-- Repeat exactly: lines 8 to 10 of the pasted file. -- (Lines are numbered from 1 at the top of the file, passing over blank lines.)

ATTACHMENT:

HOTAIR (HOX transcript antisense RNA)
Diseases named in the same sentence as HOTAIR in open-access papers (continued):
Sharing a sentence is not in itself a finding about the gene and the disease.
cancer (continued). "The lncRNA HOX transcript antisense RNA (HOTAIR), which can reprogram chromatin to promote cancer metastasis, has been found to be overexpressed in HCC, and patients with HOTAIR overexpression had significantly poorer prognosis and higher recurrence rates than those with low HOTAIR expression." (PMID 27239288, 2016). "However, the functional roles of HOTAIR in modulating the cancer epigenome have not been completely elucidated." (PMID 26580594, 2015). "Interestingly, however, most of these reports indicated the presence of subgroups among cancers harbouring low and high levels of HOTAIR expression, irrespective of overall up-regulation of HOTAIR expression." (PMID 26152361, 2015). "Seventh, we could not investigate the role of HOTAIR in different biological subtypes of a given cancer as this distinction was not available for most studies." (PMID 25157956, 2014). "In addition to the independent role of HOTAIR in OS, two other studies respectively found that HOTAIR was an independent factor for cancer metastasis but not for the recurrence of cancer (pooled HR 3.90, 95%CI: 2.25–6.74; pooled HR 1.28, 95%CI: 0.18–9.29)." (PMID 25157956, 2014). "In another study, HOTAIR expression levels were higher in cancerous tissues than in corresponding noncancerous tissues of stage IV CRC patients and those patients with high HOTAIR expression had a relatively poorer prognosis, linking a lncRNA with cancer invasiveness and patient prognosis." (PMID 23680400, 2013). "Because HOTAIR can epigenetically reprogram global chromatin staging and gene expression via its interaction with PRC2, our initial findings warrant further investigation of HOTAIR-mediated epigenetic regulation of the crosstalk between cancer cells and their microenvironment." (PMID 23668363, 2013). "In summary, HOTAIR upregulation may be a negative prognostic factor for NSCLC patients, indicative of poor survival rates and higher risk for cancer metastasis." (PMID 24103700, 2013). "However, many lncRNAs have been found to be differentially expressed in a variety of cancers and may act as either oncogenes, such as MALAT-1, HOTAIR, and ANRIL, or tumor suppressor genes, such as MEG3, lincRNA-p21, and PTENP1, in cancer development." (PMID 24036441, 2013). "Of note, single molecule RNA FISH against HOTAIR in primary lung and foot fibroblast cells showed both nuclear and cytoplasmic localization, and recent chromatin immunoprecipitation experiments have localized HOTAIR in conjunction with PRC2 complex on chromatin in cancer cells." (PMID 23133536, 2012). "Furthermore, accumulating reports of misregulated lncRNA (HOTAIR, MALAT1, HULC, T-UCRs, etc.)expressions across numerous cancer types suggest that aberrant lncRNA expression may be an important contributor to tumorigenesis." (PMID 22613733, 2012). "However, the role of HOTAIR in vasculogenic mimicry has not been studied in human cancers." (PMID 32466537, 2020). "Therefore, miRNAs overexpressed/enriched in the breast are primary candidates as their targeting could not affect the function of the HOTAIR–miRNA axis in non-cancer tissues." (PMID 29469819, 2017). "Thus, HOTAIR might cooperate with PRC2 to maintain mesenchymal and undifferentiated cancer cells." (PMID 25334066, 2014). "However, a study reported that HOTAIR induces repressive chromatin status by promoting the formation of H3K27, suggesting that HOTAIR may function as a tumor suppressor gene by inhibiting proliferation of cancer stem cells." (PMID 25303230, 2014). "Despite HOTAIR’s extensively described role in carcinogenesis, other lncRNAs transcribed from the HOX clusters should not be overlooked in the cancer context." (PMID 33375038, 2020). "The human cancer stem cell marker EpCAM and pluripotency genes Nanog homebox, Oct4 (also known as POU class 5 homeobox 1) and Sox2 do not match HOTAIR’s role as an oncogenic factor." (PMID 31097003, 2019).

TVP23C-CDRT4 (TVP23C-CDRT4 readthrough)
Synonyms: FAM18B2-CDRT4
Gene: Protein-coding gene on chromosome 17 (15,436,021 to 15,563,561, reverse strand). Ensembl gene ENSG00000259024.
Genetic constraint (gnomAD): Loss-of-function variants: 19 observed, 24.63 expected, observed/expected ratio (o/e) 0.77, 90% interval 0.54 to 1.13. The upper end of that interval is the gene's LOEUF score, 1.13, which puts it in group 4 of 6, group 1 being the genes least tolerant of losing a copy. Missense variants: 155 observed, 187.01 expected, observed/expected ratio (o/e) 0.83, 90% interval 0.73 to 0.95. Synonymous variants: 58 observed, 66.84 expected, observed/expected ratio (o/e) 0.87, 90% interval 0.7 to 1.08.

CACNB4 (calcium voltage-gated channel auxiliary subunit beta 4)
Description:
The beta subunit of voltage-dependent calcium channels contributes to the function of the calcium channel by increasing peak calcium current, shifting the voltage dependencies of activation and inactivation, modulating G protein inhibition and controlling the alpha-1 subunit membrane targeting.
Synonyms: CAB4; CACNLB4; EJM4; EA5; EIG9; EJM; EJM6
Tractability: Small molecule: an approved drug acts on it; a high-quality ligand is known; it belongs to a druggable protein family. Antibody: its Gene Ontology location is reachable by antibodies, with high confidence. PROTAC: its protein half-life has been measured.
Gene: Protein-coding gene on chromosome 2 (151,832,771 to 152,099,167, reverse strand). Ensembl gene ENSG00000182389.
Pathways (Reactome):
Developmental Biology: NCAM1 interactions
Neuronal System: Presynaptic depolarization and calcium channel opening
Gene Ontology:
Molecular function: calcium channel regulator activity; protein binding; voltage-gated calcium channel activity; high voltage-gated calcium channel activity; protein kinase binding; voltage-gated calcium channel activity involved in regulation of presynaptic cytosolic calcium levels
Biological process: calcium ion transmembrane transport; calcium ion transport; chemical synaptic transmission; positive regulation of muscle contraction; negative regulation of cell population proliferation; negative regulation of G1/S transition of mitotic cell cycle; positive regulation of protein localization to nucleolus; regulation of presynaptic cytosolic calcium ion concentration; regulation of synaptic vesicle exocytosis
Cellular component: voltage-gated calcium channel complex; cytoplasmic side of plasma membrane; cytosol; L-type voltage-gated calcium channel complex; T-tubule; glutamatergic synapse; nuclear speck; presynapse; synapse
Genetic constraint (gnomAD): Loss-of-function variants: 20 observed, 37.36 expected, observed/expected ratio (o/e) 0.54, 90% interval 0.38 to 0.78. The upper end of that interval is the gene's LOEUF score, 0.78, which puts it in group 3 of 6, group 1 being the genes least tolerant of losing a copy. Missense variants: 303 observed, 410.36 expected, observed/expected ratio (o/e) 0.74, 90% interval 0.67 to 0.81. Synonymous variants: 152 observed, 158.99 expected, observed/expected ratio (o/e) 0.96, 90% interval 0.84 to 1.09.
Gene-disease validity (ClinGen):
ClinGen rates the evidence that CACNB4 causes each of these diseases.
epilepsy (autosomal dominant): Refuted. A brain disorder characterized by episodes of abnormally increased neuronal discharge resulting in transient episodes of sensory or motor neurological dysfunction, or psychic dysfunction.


Genetic constraint (gnomAD): Loss-of-function variants: 19 observed, 24.63 expected, observed/expected ratio (o/e) 0.77, 90% interval 0.54 to 1.13. The upper end of that interval is the gene's LOEUF score, 1.13, which puts it in group 4 of 6, group 1 being the genes least tolerant of losing a copy. Missense variants: 155 observed, 187.01 expected, observed/expected ratio (o/e) 0.83, 90% interval 0.73 to 0.95. Synonymous variants: 58 observed, 66.84 expected, observed/expected ratio (o/e) 0.87, 90% interval 0.7 to 1.08.

CACNB4 (calcium voltage-gated channel auxiliary subunit beta 4)
Description: